"The Whipping Man:" An Examination of Scars.

Syracuse Stage's production of Matthew Lopez's dramatic spin on America's "original sin."

On the 50th anniversary of the Civil Rights Act’s passage and the sesquicentennial of the Civil War, Syracuse Stage presents The Whipping Man. Playwright Matthew Lopez’s debut work reminds Americans of the unhealed scars on the slaves and their masters. Directed by Timothy Bond, this production taps into the reflection of history and poses question on how far America has advanced. 

Photo: Michael Davis
Jonathan Peck (Simon) and Biko Eisen-Martin (John) in the Syracuse Stage production of "The Whipping Man."

At the end of the war, wounded confederate soldier Caleb DeLeon (Gregory Perri) arrives home. There are only two former slaves left: Simon (Jonathan Peck) and John (Biko Eisen-Martin). The two take care of Caleb, confront their twisted past and unsettled present. Raised in this Jewish family, Simon faithfully organizes the Passover Seder, which commemorates the liberation of the Israelites from slavery in Egypt. The correlation of the religious feast and the war, conceived deliberately by Lopez, is a powerful symbol. And it is intensified with revelations throughout the story. 

The story sets in 1865. However, the consciously contemporary language suggests that since Simon rushed out of the grand plantation house to look for his families, the scars on his back have remained.The wounds of the Civil War and slavery pass down from generation to generation. The social and economic inequality of minorities continues. For much of the show, Peck’s performance engages by using his body and his voice with mesmerizing rhythm. Peck embodies a sternly, cheerful, kindhearted Simon.

In such extreme circumstances, he laughs out loud now and then. Though knowing that Caleb “owns” her daughter, he still saves Caleb’s life only because it is the right thing to do. With the “family tree” (yes, Simon refer to the scars on his back as a family tree) of the DeLeons– the whipping scars he got from Caleb’s father and grandfather–on his back, Simon still appreciates the good things in the family.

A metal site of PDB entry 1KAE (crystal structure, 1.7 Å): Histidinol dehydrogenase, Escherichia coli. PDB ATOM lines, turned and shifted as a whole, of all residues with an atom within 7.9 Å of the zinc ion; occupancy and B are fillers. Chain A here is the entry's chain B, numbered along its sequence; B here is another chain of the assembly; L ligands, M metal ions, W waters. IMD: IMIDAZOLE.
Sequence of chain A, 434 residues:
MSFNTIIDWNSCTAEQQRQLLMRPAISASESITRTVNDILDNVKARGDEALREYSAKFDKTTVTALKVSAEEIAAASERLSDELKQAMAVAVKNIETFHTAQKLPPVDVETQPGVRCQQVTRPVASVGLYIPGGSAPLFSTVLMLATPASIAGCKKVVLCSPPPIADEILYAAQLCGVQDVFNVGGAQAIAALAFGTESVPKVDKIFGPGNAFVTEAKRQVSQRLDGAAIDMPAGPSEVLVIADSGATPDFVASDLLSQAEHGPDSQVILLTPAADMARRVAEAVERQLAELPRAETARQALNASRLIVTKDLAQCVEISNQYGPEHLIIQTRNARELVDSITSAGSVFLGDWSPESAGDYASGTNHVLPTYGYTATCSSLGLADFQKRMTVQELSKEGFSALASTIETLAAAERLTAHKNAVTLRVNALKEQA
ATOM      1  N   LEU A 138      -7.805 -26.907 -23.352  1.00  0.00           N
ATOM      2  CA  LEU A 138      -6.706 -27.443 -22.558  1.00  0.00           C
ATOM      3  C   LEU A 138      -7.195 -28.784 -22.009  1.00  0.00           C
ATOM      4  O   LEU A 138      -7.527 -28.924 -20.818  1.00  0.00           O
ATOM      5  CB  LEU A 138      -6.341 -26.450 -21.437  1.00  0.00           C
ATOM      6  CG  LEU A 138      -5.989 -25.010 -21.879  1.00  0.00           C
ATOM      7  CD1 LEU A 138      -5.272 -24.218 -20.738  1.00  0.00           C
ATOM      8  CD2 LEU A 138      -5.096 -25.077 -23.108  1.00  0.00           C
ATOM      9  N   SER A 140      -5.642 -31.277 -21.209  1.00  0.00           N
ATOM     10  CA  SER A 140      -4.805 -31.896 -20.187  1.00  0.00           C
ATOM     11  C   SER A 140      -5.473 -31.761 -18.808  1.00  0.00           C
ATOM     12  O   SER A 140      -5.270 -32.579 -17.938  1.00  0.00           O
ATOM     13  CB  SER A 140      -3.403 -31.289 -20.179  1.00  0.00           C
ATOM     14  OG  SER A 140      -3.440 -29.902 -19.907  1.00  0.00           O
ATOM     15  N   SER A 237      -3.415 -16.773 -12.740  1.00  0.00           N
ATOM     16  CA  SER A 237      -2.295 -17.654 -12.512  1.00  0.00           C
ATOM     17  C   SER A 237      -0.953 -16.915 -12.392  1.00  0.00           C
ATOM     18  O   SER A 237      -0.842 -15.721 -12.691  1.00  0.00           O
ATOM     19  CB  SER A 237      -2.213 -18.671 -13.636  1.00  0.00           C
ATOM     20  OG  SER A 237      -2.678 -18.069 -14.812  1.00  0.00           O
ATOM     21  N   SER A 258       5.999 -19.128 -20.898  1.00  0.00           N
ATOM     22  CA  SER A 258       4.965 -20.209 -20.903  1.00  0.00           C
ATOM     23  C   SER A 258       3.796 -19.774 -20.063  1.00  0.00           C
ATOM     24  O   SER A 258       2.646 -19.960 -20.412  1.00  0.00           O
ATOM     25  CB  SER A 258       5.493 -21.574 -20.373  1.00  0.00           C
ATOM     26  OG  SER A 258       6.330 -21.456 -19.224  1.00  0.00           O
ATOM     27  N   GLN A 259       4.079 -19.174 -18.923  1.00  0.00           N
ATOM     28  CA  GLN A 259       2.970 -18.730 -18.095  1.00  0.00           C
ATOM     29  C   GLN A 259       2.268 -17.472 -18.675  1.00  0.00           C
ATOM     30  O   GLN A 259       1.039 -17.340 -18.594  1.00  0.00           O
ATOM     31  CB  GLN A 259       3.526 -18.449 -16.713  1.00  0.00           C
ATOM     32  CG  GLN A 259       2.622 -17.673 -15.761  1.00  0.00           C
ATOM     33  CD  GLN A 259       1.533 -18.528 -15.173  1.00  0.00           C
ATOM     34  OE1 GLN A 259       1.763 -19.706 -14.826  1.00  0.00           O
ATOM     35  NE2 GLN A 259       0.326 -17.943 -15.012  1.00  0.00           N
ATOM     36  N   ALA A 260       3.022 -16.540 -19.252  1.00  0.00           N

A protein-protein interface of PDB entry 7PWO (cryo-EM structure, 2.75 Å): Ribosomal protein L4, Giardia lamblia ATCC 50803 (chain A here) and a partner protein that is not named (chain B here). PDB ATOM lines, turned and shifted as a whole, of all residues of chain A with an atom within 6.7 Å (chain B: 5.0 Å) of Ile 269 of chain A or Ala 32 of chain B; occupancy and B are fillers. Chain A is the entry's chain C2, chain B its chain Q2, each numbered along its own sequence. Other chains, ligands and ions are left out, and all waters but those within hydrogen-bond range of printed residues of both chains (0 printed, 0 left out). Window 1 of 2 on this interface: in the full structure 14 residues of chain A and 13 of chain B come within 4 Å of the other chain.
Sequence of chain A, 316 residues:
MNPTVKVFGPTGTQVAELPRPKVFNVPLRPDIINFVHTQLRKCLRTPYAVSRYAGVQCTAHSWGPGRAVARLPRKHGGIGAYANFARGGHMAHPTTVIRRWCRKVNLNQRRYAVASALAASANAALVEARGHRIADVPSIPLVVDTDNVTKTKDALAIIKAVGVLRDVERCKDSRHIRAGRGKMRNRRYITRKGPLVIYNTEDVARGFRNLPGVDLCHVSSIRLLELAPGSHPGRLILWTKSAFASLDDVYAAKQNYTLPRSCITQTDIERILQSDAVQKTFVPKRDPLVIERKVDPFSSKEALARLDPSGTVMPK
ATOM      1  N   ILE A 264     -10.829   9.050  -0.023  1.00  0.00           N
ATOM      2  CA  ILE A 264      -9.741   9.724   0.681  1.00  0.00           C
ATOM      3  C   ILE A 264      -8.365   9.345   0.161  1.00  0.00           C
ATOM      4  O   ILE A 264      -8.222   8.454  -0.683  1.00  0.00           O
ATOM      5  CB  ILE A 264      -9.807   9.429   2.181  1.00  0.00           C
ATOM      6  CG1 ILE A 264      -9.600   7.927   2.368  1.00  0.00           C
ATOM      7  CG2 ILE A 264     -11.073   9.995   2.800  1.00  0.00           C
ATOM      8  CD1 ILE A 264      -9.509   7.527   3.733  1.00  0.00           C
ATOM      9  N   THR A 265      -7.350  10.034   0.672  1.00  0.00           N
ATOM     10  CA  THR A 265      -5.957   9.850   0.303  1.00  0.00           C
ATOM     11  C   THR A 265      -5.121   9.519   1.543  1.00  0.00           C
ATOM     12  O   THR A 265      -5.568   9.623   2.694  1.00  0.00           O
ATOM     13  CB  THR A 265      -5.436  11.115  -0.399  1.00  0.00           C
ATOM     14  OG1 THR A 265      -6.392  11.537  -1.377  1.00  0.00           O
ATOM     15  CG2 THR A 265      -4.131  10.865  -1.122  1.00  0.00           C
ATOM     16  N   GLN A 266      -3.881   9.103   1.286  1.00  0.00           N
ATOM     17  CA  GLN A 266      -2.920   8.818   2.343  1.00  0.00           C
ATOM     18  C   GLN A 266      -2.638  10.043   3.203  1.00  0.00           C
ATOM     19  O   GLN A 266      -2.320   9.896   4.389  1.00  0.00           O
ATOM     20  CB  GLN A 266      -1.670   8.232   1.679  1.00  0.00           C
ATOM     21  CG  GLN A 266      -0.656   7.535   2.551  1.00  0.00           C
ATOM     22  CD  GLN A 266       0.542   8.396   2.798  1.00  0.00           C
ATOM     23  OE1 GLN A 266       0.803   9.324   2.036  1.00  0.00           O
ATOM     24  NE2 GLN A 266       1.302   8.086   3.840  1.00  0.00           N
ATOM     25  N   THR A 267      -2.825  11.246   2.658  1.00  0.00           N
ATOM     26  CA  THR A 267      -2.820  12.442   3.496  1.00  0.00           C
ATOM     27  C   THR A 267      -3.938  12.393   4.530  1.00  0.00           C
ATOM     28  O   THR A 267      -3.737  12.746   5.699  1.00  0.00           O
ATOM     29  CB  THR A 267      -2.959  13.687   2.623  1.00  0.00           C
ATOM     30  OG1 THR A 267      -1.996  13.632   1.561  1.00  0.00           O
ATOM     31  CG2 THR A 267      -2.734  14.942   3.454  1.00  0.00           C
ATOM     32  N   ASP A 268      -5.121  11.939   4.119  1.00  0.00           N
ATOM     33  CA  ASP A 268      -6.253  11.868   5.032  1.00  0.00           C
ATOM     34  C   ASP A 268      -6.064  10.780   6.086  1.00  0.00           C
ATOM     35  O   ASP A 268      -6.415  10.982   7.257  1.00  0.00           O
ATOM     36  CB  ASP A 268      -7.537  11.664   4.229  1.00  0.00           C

Besides the well-conceived script, the witty dialogue plays an indispensible role in the success of the narrative since its world premiere in Montclair, New Jersey in 2006. Within those smart conversations, the restlessness John poses the most important questions. Eisen-Martin delivers a young man full of outrage against the injustice. He learned to defy the rules, if he had not, he couldn’t balance his fierce indignation. He questions his forbidden desire of reading as a slave. He questions the unforgotten whipping from Caleb who he once considered friend. He questions the ownership rather than the friendship between himself and Caleb.

Caleb DeLeon, the former master, now a Confederate soldier who has deserted, hops into the destroyed house (designed by William Bloodgood) as a horse whinnies and artillery growls among the violent thunderstorm and soldier's death screams (designed by Michael Keck). In Lopez’s script, Caleb is supposedly equivalent to the other two, if not outweighs them. Despite Caleb’s injured state, Perri’s performance weakens Caleb’s presence on stage. The story centers on the entangled relationship of the two sides. In this sense, the play seems a little lopsided. During the Seder ceremony, Caleb can’t help to tell Simon that his families have been sold. That’s when all the hidden stories expose at once, and we eventually know the entwined history within that house, see the startling scars on Simon’s back, and understand the cruelty of slavery. 

Tough the Whipping man never appears on stage, the scars left by slavery remains. The play reiterates the cruelties of slavery that caused the Civil War. But it also works as a “Seder” for Americans to retell the history of freedom. 

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